ELM helps you find articles from magazines, newspapers, and encyclopedias, plus pictures, videos, maps, and information on all subjects.
Need help in learning how to use specific ELM resources? The ELM Learning Center has videos, activities, and more to help you use the ELM databases more effectively.
You can also check out these brief videos:
Or watch these help videos on our YouTube Channel and add them to your playlist or share them with others.
If you are researching information on your History Day topic, you've come to the right place. ELM resources can help you get started with your research and enrich your project with images, videos, quotes, primary sources, and more.
Here's a list of ELM resources that we recommend researching. Find these and more on the History Day content type page:
For more help on your History Day research, check out our tutorial, History Day Research in Minnesota.
If you are researching information on your STEM topic, you've come to the right place. ELM resources can help you get started with your research and enrich your project with images, videos, articles, science experiments, and more.
Here's a list of ELM resources that we recommend researching. Find these and more on the STEM content type page:
How do I get started on my research project? How do I choose a topic? Where do I find primary resources? The Research Project Calculator helps you answer these questions and makes the research process easier. It breaks your project down into 5 basic steps to help you finish your project on time.
ELM is a collection of library databases that contain thousands of magazines, encyclopedias, and newspapers. You can trust this information more than most of what you'll find on Google because it has all gone through a professional publishing process. Use library databases, like those in ELM, to make better research projects, do better on homework assignments, and get better grades.
The topic you choose to research should fit your assignment, be something of interest to you, and be specific rather than general.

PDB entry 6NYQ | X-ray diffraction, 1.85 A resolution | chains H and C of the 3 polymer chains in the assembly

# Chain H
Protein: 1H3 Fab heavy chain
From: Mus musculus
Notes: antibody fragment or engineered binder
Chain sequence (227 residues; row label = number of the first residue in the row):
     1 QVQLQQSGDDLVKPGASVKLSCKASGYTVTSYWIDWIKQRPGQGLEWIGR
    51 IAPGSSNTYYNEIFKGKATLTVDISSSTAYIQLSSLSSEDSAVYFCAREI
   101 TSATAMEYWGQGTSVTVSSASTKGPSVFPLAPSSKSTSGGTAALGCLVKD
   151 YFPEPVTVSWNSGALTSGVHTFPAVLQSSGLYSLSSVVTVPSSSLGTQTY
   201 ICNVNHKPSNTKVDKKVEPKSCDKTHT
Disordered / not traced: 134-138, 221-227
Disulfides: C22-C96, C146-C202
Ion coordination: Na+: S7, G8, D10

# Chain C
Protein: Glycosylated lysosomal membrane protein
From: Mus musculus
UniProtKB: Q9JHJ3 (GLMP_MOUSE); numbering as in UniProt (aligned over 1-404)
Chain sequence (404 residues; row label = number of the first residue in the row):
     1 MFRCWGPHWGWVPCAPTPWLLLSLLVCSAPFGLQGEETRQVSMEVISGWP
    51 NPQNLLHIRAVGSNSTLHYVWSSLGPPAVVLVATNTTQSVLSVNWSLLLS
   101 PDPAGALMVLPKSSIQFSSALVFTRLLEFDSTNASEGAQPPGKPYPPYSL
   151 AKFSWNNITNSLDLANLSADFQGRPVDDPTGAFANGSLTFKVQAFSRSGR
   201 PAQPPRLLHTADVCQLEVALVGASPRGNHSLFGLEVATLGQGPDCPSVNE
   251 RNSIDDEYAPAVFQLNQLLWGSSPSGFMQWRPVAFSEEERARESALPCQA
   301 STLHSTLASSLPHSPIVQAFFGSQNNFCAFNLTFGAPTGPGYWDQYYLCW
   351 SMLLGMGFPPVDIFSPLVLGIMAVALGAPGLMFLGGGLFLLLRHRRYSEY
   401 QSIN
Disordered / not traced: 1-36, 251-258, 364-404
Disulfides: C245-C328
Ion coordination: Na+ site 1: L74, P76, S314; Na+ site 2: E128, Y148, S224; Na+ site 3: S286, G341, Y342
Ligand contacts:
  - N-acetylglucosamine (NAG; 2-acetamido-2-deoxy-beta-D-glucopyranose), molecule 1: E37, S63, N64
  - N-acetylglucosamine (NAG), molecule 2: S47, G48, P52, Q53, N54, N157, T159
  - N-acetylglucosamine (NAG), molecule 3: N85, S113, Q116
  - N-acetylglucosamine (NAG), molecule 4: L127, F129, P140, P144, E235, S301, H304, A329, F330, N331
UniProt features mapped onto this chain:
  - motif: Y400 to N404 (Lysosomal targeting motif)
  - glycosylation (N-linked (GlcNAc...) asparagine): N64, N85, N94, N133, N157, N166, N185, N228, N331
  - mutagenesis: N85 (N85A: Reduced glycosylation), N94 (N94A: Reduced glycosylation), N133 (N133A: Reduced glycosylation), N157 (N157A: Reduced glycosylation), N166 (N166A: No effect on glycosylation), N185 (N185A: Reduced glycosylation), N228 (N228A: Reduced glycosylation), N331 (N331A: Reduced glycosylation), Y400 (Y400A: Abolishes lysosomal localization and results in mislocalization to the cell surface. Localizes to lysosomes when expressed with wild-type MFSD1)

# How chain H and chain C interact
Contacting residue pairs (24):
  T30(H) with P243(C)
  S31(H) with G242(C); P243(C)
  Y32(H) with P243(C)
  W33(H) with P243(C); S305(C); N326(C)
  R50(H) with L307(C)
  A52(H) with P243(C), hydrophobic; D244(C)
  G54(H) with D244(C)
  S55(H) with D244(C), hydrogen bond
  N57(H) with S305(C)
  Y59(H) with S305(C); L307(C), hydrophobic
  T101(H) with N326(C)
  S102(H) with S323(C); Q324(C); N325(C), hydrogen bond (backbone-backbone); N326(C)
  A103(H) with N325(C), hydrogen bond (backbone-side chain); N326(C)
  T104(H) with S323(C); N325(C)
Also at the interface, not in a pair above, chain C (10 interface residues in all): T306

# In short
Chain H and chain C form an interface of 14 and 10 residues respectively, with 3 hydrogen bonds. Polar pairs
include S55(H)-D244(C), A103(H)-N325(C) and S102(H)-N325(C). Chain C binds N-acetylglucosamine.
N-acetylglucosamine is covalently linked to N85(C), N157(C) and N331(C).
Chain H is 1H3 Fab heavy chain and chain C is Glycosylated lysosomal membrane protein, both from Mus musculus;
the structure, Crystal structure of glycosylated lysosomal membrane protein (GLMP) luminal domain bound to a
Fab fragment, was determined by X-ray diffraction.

As you're choosing your topic, find background information to help narrow your focus and to understand the context. Good sources for background information on many topics are two library databases called Encyclopedia Britannica and Student Resources in Context. Find these and more on the General Reference subject page.
When you have a topic in mind and an understanding of the background and context to that topic, you might want to get more specific with your research by looking for particular types of sources. Here's a place to get started.
For help creating a search strategy that will return reliable resources check out these tutorials:
Secondary sources are typically written after the time period or event in question and by a person who was not there. There are several types of secondary sources:
Primary sources provide direct insight into historical topics. They are created by people directly involved in an historic event. These might include letters, postcards, legal documents, government publications, images, and newspaper articles. There are lots of great places to find primary sources online.
When you conduct research, it's essential that you record the sources from which you've obtained your information. Check out our tutorial, "How To Cite Your Sources."
Tell us your story about how you have used the Electronic Library for Minnesota (ELM) resources in your classes, for your homework, for your personal interests, or in other ways you have found ELM resources to be useful.
We compile the ELM stories and share them to inform legislators, administrators, and others about the importance of ELM resources for Minnesotans and to demonstrate the many ways ELM is used by people throughout the state.
We welcome your ideas, comments, and suggestions. Your input will help us in serving you better.